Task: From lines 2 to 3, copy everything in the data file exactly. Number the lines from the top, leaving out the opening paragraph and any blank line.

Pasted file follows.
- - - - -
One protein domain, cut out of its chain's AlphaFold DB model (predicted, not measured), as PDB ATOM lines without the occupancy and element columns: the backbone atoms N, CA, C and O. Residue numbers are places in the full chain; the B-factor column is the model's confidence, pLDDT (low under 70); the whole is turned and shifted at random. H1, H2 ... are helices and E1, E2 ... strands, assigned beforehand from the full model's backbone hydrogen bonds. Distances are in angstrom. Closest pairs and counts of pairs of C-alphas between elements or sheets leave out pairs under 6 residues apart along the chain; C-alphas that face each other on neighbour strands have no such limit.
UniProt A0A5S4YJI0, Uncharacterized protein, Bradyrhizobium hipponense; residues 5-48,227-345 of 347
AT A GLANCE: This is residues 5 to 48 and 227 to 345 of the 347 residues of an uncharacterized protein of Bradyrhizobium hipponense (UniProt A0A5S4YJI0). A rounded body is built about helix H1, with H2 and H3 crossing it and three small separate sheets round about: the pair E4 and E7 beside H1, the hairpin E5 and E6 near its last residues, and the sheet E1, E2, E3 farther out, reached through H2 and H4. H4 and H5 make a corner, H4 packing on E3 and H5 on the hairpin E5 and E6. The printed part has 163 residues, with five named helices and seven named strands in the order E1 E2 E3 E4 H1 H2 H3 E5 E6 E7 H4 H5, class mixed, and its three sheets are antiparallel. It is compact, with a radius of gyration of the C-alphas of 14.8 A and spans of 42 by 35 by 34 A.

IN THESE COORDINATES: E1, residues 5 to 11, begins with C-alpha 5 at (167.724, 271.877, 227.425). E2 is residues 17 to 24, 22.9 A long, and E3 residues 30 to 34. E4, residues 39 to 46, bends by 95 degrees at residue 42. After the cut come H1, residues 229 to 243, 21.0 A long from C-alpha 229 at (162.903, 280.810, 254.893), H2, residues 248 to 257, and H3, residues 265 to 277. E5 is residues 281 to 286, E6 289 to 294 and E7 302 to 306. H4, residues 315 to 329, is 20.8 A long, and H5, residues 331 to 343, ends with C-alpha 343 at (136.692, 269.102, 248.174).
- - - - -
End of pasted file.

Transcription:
AT A GLANCE: This is residues 5 to 48 and 227 to 345 of the 347 residues of an uncharacterized protein of Bradyrhizobium hipponense (UniProt A0A5S4YJI0). A rounded body is built about helix H1, with H2 and H3 crossing it and three small separate sheets round about: the pair E4 and E7 beside H1, the hairpin E5 and E6 near its last residues, and the sheet E1, E2, E3 farther out, reached through H2 and H4. H4 and H5 make a corner, H4 packing on E3 and H5 on the hairpin E5 and E6. The printed part has 163 residues, with five named helices and seven named strands in the order E1 E2 E3 E4 H1 H2 H3 E5 E6 E7 H4 H5, class mixed, and its three sheets are antiparallel. It is compact, with a radius of gyration of the C-alphas of 14.8 A and spans of 42 by 35 by 34 A.

IN THESE COORDINATES: E1, residues 5 to 11, begins with C-alpha 5 at (167.724, 271.877, 227.425). E2 is residues 17 to 24, 22.9 A long, and E3 residues 30 to 34. E4, residues 39 to 46, bends by 95 degrees at residue 42. After the cut come H1, residues 229 to 243, 21.0 A long from C-alpha 229 at (162.903, 280.810, 254.893), H2, residues 248 to 257, and H3, residues 265 to 277. E5 is residues 281 to 286, E6 289 to 294 and E7 302 to 306. H4, residues 315 to 329, is 20.8 A long, and H5, residues 331 to 343, ends with C-alpha 343 at (136.692, 269.102, 248.174).